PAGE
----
Another education is possible: alternative educational institutions in Dublin’s social movements

Harry Browne at Occupy University

Recently a number of educational projects linked to social movements have emerged in Dublin. The three described here are Occupy University, the Provisional University and Praxis. All three share not only a critique of the neoliberalisation of higher education but, perhaps more importantly, a commitment to re-appropriating education by engaging in autonomous or independent educational activities outside of the university context. Rather than limiting themselves to the critique of the existing university each of the three projects is an experiment in creating alternatives.

Moreover, the alternatives developed are directly linked to social movements and, in the case of Praxis, community activism. This has created an interface between research and teaching, which all too often remain within the university, and activism. The mutual engagement with takes place makes for a more egalitarian, inclusive and politicised education as well as strengthening social movements.

Occupy University

Occupy University, unlike the others, was very much an ad hoc development, emerging as a response by a number of university-based activists to the sense of possibility that accompanied the beginning of the Occupy Dame Street movement. Despite being the youngest and most improvised of the three projects, OU has hosted over 77 talks, discussions and workshops outside the central bank, making it one of the most consistent fixtures at Occupy Dame Street. OU revealed, certainly to myself as a younger activist, the existence of a layer of researchers and teachers anxious to make a connection with social movements. In the context of the overwhelming challenges we face today, not to mention the economic mystification and ideological saturation we encounter in the mainstream media, creating spaces for critical education takes on a sense of urgency. Since the first OU discussion on 11 October, there has been a public space on the streets of Dublin were people could discuss ‘taboo’ topics, such as taxing wealth, the critique of representative democracy or the role of civil disobedience. Recently, as their first semester came to a close, OU have begun discussing future projects. Some of these may include more focused themes around which to organise events, a greater focus on intervening within the university, and the creation of spaces of reflection in and for the occupy movement.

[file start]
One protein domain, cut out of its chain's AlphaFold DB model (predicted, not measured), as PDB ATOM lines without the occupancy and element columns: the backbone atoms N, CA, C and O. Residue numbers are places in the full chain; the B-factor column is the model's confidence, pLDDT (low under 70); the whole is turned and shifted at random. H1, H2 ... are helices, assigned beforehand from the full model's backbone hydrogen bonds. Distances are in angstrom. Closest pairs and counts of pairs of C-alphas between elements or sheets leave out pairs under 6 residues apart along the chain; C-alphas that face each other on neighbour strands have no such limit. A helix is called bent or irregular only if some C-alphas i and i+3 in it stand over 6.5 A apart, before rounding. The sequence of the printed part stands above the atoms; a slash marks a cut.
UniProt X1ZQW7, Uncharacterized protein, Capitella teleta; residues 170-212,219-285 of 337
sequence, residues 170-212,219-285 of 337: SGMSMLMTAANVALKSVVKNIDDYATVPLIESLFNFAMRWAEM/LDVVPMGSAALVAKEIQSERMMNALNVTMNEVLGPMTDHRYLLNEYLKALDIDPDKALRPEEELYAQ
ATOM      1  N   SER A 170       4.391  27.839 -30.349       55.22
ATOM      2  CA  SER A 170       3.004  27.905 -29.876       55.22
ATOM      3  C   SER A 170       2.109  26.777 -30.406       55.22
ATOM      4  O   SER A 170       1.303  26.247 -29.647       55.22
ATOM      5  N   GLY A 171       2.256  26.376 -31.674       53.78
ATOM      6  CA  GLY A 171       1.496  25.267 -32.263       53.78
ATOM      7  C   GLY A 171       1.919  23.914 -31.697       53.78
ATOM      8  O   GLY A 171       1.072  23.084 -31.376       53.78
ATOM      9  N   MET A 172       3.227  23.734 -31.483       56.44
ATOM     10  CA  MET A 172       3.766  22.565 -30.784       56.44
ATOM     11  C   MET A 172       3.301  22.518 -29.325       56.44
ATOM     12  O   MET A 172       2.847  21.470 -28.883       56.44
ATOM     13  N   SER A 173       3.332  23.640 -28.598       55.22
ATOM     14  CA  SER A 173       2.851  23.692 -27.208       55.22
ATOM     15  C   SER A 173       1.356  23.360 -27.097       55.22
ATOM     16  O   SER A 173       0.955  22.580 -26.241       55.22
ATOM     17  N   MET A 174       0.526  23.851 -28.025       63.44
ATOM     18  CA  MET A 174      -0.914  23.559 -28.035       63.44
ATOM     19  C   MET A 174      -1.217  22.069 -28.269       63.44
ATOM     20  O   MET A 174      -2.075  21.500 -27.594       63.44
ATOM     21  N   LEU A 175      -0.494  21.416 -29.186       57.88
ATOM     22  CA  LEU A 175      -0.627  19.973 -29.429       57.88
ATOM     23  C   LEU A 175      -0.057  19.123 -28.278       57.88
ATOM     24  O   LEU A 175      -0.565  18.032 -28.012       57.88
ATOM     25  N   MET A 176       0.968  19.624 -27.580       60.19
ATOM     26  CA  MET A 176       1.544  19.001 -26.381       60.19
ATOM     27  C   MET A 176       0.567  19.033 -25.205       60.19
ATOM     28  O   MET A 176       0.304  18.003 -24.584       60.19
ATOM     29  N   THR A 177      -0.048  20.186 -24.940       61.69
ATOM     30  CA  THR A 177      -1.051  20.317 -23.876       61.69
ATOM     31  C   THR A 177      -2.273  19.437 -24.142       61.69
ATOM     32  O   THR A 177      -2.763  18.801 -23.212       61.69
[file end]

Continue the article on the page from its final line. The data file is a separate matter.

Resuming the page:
Some reflections on the OU so far can be found here.

The Provisional University

The Provisional University emerged following a series of seminars which took place in early 2010, after which some of the participants came together to create a more permanent project. They were motivated by what they describe as the ‘crisis of the university’. This crisis involves the proliferation of bureaucratic mechanisms limiting independent research and teaching and the commercialisation of knowledge linked to the new relationship between the production of knowledge and capitalism. Against both bureaucracy and capital, the Provisional University aims to create a ‘commons’ in the sense of a process in which the universal and collective dimension of knowledge is supported in a way which challenges both state and market, in this sense opening up possibilities beyond the public/private divide. Concretely, they have organised discussions and seminars on everything from political economy to community development. Their activities take place within social movements (e.g. Seomra Spraoi) and the university. The PU also produce a certain amount of research and run the University In Crisis blog. They hope to focus on research over the coming months. The PU also participates in the Knowledge Liberation Front, a European network of autonomous education, mainly active in France and Italy and linked to the Edu-Factory collective.


Praxis is a project bringing together community activists and radical educators that focuses on the possibilities of popular education in challenging the existing model of formal education. Drawing on the work of Paulo Freire, as well as feminist practices of conscientisation, Praxis believe that drawing on experiences of oppression and exploitation can facilitate a form of education that challenges the dominant and all too pervasive ideological consensus. Praxis works within the context of marginalised communities and some of its participants have years of experience in terms of community activism. This has a particular importance given that the radical social movements, in which projects like the OU and the PU are based, have a very limited capacity to intervene in these communities. However, the politics of community, and even more so community development, presents its own challenges, in response to which Praxis are developing analyses and strategy. Over the coming semester Praxis will focus on continuing their current learning circle and establishing further circles as well as developing their idea of a ‘Communiversity’. They are also interested in alternative economic models of organisation, such as cooperatives.

For a comprehensive discussion of the type of euducational politics envisioned by Praxis, check out Margaret Crean’s paper available here. {jathumbnailoff}

Image top: David Johnson.